Old Town Saginaw’s Court Street Gallery finds success, new digs

After a year in operation, the owners of Court Street Gallery in Old Town Saginaw have learned two things: The business of art is a tough nut to crack, and it's time to change locations.

But don't read anything into the lessons learned by owners Paolo and Sarah Pedini. The couple is convinced a strong market exists in Saginaw for their retail art gallery, and the two are committed to Old Town.

So a few days ago, the owners of Court Street Gallery began moving the outlet's paintings, photographs, tapestries, and other artwork, one block north to 417 Hancock Street.

And that's not all the artists are taking up the street. The Pedinis also plan to tote the name, Court Street Gallery, with them to the new location.

"We thought it would be a good idea to continue with the name, at least for the time being, because we've built a following," says Paolo Pedini. "We plan to stay open pretty much through the whole move and we'll have a grand opening in the fall, probably October."

The new Hancock Street location offers a couple of important advantages over the Court Street venue. The new Hancock gallery will offer more exhibition space and street-level entry.

When the Pedinis opened their doors on Court Street in June 2009, they greeted Saginaw art lovers from a gallery and studios above Adomatis Antiques, which meant that customers had to trek up a full floor on creaking, wooden stairs.

"We definitely believe we needed to be on the ground floor," Pedini says. "After all, we're still a retail business and we need that flow of traffic from the street. Being on the second level has been a limitation."

That limitation, however, did not stop the Pedinis from building a base of customers and supporters. The Saginaw art community spread it arms wide open to the couple and their gallery, which has featured mostly the work of area artists.

Marsha Braun, director of marketing for the Saginaw Arts & Enrichment Commission, contends the Pedinis have added a whole new element to Old Town, and she's delighted with their planned move to Hancock Street.

"Of course, in Old Town we have the restaurants and bars and entertainment, but the gallery gives us another element," she says. "It brings us diversity. We are just thrilled to have Sarah and Paolo. I hope their success encourages others to step forward and develop other outlets for art. The more, the better. I'd love to see it take off and spread through the area.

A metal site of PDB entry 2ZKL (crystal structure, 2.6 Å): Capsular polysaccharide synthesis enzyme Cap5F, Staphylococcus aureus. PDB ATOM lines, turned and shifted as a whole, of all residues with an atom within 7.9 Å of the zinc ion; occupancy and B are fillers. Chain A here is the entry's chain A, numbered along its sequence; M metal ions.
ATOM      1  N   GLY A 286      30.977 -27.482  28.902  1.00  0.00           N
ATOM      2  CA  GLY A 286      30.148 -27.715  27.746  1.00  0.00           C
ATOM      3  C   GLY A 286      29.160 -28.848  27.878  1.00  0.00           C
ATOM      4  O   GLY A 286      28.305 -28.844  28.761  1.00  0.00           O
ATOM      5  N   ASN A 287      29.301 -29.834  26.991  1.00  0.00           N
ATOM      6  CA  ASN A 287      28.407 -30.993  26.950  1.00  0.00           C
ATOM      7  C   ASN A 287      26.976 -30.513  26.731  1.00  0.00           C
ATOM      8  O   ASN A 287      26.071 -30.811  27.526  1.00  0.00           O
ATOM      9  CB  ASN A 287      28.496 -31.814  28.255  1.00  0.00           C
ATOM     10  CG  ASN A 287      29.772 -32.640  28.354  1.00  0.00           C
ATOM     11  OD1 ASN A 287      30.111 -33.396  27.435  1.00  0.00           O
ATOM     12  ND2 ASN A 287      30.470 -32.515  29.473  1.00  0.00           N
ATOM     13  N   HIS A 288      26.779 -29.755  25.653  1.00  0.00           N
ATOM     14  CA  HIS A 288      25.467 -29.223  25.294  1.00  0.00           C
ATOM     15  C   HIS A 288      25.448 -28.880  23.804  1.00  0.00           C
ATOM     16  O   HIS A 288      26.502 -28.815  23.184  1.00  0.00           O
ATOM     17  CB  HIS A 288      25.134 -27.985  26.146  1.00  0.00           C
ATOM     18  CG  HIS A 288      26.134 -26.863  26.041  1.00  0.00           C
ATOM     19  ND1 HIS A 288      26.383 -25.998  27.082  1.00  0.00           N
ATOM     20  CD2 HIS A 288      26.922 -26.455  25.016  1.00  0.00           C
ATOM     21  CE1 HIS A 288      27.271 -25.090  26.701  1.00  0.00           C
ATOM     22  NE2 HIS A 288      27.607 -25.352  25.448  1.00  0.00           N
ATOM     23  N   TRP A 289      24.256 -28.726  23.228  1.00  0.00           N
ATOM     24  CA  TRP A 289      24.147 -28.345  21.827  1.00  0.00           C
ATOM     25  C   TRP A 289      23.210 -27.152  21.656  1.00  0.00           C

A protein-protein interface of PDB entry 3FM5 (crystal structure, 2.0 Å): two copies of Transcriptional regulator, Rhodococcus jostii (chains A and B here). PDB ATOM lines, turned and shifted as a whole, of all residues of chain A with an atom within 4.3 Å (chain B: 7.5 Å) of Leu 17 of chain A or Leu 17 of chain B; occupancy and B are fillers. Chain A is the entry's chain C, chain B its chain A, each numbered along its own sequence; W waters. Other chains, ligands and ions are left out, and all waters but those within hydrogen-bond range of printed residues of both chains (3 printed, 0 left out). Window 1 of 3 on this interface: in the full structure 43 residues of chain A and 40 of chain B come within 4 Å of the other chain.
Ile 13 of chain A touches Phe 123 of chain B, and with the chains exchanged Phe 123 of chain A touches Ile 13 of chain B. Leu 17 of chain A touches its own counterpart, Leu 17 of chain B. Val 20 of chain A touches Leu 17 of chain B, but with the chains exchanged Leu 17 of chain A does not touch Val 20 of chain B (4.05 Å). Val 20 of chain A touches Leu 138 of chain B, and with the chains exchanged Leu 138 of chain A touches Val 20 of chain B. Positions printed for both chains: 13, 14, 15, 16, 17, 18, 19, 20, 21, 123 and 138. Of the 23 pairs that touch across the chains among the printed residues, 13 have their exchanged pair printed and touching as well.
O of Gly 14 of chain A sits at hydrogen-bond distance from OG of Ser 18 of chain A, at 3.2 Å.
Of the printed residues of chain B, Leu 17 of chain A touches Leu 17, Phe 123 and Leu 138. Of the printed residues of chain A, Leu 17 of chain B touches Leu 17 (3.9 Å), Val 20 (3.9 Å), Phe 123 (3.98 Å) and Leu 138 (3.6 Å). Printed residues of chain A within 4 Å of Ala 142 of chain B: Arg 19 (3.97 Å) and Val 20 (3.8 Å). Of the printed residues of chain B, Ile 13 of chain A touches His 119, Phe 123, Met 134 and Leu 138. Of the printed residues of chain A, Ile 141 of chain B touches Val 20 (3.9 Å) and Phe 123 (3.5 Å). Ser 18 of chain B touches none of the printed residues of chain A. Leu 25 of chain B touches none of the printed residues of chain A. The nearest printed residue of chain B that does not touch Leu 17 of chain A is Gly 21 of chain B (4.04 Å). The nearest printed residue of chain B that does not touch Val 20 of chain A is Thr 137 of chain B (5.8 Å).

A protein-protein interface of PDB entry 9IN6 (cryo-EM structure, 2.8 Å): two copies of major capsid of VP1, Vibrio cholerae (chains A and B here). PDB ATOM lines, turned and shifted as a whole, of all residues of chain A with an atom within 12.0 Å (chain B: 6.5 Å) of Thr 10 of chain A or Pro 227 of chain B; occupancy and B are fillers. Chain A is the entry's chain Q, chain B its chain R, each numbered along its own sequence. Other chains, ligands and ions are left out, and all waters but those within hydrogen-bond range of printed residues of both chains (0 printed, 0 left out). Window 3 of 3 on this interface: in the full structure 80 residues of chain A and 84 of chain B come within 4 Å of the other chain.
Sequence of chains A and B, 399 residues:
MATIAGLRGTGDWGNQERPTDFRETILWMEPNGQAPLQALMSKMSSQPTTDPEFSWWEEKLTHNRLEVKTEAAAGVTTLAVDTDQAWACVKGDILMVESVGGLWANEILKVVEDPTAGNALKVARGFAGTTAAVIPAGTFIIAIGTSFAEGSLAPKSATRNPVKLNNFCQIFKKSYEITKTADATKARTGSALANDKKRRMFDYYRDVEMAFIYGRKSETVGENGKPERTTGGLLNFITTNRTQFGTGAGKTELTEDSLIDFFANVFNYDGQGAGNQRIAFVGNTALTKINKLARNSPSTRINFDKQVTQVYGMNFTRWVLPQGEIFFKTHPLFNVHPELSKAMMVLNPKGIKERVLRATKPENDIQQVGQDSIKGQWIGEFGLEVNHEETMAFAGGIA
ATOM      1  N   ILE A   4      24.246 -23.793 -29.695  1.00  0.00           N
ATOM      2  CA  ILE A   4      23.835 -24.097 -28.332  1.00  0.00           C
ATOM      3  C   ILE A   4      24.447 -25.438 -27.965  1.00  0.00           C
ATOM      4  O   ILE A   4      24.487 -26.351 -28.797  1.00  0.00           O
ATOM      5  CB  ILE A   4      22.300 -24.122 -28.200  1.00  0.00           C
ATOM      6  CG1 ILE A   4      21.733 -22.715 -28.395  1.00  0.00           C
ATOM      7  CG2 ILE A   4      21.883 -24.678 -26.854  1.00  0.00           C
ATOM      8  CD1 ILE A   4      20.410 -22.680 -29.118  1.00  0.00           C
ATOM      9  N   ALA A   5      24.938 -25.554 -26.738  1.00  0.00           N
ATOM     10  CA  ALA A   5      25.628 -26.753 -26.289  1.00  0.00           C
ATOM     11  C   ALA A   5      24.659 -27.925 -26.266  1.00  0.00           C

"People are supporting them -- their events attract an enthusiastic and growing crowd. Plus, Sarah and Paolo are working on projects with the Saginaw Art Museum and others, so they've made themselves an integral part of the art community."

Court Street Gallery's first year of operation was a learning experience for the couple.
"No doubt about it, the art business is tough," says Pedini, "but we've found enough success here that we're being sustained financially and philosophically. Our patrons, the art community and our neighbors in Old Town, are showing up and supporting the venue.

"Our new exhibitions and the Last Friday events have been packed. We've had great turnouts, so we believe there is a place for us here."

In addition to street-level entry, the Hancock location's larger exhibit space opens the door for the work of more local artists. The artwork on display now is a varied mix of oil, water, acrylic, and photography.

Patrons are able to enjoy the lively skateboard art of Sean Gallagher, a high school art teacher at Unionville-Sebewaing Area schools who also is an adjunct staff member with Saginaw Valley State University's art department.

Customers and browsers also will find the eye-captivating acrylic paintings of Jim Fives, who displays a good sense of humor in his Artist's Statement, which reads in part: "I think most Artists Statements read like pretentious crap. I look at my work and see a bunch of fast cars and naked women and I wonder if, mentally, I have made it out of junior high school. I paint what moves me, and that's girls and cars. And color. …"

Gallery visitors also will view the interesting and thoughtful photography of Doug Thornhill, who hails from Bay City.

Besides the main exhibition room and hallway of the current gallery, artwork is on display, and for sale, almost everywhere -- even the unisex restroom, where three paintings, two drawings, a photo montage, and five antique mirrors overshadow an otherwise utilitarian facility.

"I don't think we're going to have a problem finding enough art to display," Pedini says, noting that he will likely mix in some work from artists in other regions. "We have a lot of very creative people throughout the area. We will probably have nearly double the exhibition space on Hancock Street and it will give us all kinds of possibilities. I'm very excited about the next step for us."


Paolo Pedini sits in his new gallery space in front of one of his paintings, "Left Whole," in Saginaw.

Paolo Pedini hangs some of his artwork in his new gallery space at 417 Hancock Street in Saginaw.

Court Street Gallery owner Paolo Pedini looks forward to the opening of his new location at 417 Hancock Street in Saginaw. The new location will open on Sept. 23.

"Untitled," one of Paolo's new paintings, hangs on the wall at the Court Street Gallery.

The front of the new Court Street Gallery location will soon get a face-lift to strip it of its old identity as Hancock Theatre.

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